Practice Pointer. A mere use or disclosure of PHI does not trigger a breach analysis if (i) the use or disclosure is permissible under HIPAA or (ii) the use or disclosure is subject to an exception. See “Violation of HIPAA Privacy Rule” and “Are There Any Exceptions to the Rule?” below for more details.

“Unsecured” PHI. Only an acquisition, access, use or disclosure of “unsecured” PHI can trigger the notice obligations under the Final Breach Rules. “Unsecured” PHI is PHI that is not secured through the use of an approved encryption or destruction method that renders the PHI unusable, unreadable or indecipherable to unauthorized individuals. Conversely, only PHI secured in accordance with the Encryption Guidance is considered “unusable, unreadable, or indecipherable” for purposes of the Final Breach Rules. HHS has issued guidance on what types of encryption will fall within the safe harbor provision.13

The Encryption Guidance. According to the Encryption Guidance, PHI is considered unusable, unreadable or indecipherable to unauthorized individuals if it has been encrypted by “the use of an algorithmic process to transform data into a form in which there is a low probability of assigning meaning without use of a confidential process or key,” and such confidential process or key that might enable decryption has not been breached. To avoid a breach of the confidential process or key, these decryption tools must be stored on a device or at a location separate from the data they are used to encrypt or decrypt. The Encryption Guidance identifies specific methods that HHS has determined, in accordance with statute, meet the standard. (See our prior advisory on the Encryption Guidance, accessible at http://www.alston.com/health_care_advisory_recovery.)

Practice Pointer. Access controls, by themselves, do not meet the standard set forth in the Encryption Guidance for rendering PHI unusable, unreadable or indecipherable to unauthorized individuals. Thus, PHI is not necessarily “secure” even if it is accessible only to those who have an authorized password.

If a covered entity or business associate “secures” PHI in accordance with the rules, and an unauthorized use or disclosure is discovered, the specific notice obligations set forth in the Final Breach Rules do not apply because the PHI is considered “secure.” On the other hand, if some other method not specifically identified in the Encryption Guidance is used, then the PHI is not considered secure and an unauthorized use or disclosure that constitutes a “breach” will give rise to the specific notice obligations set forth in the Final Breach Rules.

Practice Pointer. HHS has emphasized that Encryption Guidance does nothing to modify a covered entity’s responsibilities with respect to HIPAA’s Security Rule,14 nor does it impose any new requirements upon covered entities to encrypt all PHI. A covered entity may be in compliance with HIPAA’s Security Rule even if it reasonably decides not to “secure” PHI in accordance with the Encryption Guidance and instead uses a comparable method to safeguard the information.

Violation of HIPAA Privacy Rule. An acquisition, access, use or disclosure of unsecured PHI will not give rise to a “breach” unless the acquisition, access, use or disclosure is a violation of HIPAA’s Privacy Rule (e.g., a violation of the minimum necessary rule). As was the case prior to the Omnibus Rule, a violation of HIPAA’s Security Rule does not itself constitute a potential breach under the Final Breach Rules, although such a violation may lead to a breach if it results in a use or disclosure of PHI that is not permitted under the Privacy Rule.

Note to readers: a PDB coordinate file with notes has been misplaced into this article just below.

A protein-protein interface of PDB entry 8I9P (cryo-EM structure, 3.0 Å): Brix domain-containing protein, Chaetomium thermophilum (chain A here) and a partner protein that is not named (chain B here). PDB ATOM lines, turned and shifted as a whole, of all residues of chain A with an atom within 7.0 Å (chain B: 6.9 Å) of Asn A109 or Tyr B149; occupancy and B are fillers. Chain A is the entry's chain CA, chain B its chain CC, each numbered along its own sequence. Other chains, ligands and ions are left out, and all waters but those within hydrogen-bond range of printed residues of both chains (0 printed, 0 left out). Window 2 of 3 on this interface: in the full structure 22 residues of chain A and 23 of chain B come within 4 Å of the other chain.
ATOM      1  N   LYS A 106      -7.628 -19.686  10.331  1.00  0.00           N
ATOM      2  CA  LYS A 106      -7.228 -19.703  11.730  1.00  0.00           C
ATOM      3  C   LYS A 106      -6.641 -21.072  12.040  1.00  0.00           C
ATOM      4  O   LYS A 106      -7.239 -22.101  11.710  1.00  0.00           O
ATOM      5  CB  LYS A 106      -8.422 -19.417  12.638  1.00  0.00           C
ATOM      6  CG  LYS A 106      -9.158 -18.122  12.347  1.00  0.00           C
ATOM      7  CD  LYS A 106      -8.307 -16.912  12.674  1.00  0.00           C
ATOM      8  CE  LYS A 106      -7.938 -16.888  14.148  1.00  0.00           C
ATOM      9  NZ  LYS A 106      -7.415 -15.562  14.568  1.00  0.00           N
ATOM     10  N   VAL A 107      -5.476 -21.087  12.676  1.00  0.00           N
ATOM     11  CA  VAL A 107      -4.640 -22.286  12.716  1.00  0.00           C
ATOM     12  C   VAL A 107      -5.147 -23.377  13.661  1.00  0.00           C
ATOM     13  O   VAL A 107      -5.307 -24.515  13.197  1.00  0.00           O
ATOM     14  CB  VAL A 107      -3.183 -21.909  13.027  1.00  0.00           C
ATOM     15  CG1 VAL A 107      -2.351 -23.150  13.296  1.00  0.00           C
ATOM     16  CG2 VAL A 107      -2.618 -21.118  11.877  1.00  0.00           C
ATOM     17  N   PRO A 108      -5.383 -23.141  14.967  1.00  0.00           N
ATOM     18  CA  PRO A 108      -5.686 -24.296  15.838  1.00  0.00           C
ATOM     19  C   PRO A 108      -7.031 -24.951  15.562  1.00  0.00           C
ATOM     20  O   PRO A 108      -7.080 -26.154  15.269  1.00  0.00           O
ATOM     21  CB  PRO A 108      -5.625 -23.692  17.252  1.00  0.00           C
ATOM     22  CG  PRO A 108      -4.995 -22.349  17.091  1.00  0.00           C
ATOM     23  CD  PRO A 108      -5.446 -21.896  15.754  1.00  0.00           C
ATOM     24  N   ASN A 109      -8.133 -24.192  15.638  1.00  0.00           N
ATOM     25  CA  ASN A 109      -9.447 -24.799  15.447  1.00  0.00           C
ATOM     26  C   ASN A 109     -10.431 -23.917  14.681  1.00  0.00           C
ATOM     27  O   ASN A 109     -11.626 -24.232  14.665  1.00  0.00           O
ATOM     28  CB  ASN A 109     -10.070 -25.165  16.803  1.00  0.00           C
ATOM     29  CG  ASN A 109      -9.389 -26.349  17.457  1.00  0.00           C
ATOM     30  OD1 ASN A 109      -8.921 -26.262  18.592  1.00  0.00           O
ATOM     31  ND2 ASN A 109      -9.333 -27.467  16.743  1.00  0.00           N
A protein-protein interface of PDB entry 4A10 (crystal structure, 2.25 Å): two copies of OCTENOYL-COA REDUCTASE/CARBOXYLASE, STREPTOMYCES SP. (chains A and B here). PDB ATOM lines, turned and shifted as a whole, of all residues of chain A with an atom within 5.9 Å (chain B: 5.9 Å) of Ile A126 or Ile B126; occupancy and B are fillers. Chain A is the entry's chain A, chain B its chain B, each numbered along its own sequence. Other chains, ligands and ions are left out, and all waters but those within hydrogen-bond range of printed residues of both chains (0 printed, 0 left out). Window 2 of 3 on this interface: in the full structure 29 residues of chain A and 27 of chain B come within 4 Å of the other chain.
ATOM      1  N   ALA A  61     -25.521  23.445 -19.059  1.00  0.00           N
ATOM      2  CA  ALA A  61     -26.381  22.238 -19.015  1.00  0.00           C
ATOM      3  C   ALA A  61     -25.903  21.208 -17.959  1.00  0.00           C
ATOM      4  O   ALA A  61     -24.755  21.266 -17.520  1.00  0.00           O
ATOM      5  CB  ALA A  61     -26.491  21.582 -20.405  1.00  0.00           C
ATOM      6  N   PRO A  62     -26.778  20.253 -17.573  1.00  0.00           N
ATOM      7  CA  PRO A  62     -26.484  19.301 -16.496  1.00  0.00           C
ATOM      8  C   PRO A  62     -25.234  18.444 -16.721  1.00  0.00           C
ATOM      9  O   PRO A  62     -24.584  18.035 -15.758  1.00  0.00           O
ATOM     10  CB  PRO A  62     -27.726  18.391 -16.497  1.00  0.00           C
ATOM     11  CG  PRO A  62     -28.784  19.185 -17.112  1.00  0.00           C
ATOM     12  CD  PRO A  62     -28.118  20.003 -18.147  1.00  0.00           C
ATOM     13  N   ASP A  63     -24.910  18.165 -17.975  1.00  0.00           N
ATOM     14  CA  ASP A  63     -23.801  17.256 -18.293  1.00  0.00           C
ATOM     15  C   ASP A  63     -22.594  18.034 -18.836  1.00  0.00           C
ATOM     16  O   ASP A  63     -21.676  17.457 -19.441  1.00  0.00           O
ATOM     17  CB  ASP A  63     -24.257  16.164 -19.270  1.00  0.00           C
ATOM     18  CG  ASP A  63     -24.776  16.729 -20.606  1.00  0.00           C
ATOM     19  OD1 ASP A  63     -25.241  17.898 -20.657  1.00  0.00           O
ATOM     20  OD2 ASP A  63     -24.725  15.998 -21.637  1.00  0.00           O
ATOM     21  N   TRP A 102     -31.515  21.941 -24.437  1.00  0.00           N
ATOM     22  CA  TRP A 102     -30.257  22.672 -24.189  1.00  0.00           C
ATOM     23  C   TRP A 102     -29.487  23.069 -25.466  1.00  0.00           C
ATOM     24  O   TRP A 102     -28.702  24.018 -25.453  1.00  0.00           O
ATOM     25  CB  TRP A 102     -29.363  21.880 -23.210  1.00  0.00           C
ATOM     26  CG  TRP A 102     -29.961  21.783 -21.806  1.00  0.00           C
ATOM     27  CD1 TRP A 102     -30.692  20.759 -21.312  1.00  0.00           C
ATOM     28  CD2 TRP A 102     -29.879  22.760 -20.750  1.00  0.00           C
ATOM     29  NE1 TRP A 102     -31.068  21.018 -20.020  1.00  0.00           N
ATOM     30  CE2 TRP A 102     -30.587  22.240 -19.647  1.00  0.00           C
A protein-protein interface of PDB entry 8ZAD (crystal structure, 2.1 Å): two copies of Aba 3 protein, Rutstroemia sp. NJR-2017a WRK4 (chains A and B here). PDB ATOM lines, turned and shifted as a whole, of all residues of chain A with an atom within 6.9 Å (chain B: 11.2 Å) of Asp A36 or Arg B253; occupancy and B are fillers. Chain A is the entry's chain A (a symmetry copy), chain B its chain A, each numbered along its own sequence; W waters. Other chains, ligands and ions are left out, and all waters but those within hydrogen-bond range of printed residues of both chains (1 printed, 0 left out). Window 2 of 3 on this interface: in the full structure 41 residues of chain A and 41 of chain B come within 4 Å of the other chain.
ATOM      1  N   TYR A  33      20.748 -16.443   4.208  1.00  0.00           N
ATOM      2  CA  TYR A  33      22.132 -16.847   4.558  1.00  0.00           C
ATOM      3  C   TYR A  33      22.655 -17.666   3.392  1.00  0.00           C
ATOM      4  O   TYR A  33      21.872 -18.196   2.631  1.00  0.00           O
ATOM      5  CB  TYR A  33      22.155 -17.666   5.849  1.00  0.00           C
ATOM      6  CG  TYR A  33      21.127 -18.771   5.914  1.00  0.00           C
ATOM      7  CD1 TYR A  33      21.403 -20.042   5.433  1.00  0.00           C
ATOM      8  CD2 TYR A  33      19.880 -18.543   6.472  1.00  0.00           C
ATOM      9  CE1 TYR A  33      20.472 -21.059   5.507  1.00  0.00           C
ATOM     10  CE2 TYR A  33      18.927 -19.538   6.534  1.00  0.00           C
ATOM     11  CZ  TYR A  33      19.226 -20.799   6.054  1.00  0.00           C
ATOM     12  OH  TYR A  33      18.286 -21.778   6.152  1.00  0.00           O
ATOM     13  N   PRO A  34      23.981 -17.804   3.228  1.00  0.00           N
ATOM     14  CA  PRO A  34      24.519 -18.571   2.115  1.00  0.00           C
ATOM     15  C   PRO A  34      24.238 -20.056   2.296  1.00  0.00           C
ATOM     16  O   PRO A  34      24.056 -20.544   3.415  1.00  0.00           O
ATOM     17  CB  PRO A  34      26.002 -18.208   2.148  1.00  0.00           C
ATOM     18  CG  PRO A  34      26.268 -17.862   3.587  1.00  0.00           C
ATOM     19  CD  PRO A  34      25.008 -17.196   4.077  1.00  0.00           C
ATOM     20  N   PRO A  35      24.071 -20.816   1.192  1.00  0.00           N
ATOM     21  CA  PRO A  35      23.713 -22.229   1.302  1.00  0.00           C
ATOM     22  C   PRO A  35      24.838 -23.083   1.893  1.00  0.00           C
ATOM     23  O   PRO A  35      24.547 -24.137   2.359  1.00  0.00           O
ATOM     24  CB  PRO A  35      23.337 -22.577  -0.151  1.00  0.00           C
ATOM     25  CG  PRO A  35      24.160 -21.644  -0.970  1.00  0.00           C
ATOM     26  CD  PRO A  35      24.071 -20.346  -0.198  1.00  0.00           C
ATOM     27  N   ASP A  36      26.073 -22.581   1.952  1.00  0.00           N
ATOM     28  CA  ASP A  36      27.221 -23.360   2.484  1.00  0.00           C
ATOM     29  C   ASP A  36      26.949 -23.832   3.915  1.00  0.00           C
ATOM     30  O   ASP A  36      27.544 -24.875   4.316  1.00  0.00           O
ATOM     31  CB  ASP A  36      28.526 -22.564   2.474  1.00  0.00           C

Practice Pointer. A violation of HIPAA’s Privacy Rule will not rise to the level of a “breach” unless the rule violated relates to the use or disclosure of PHI. Thus, a violation of HIPAA’s administrative safeguards does not, in and of itself, give rise to a “breach,” but, much like a violation of the Security Rule, such a violation may lead to a breach.

Compromise the Security or Privacy of PHI. Even if it is established that a use or disclosure of unsecured PHI violates the Privacy Rule, a breach may not have occurred if the violation does not “compromise the security or privacy” of the PHI. However, as noted in the Brief Overview section above, an acquisition, access, use or disclosure of protected health information in a manner not permitted by HIPAA’s Privacy Rule is presumed, under the Final Breach Rules, to be a breach unless the entity demonstrates that there is a “low probability that the protected health information has been compromised.” The entity’s demonstration must be based on a risk assessment of all of the following factors:15

  1. the nature and extent of the PHI involved, including the types of identifiers and the likelihood of re-identification;

HHS has stated that this factor looks at the types of information involved, such as whether the disclosure involved information that is of a more sensitive nature. For example, with respect to financial information, this includes credit card numbers, social security numbers, or other information that increases the risk of identity theft or financial fraud. With respect to clinical information, this may involve considering not only the nature of the services or other information, but also the amount of detailed clinical information involved (e.g., treatment plan, diagnosis, medication, medical history information, test results). This assessment is intended to help entities determine the probability that PHI could be used by an unauthorized recipient in a manner adverse to the individual or otherwise used to further the unauthorized recipient’s own interests. Additionally, HHS said that where there are few, if any, direct identifiers in the PHI involved, entities should determine the likelihood that the PHI could be re-identified based on the context and the ability to link the information with other available information (e.g., where diagnosis and discharge dates are involved, consider the likelihood of identification based on the specificity of the diagnosis, the size of the relevant community and the ability of the recipient of the PHI to use other available information to re-identify the individuals).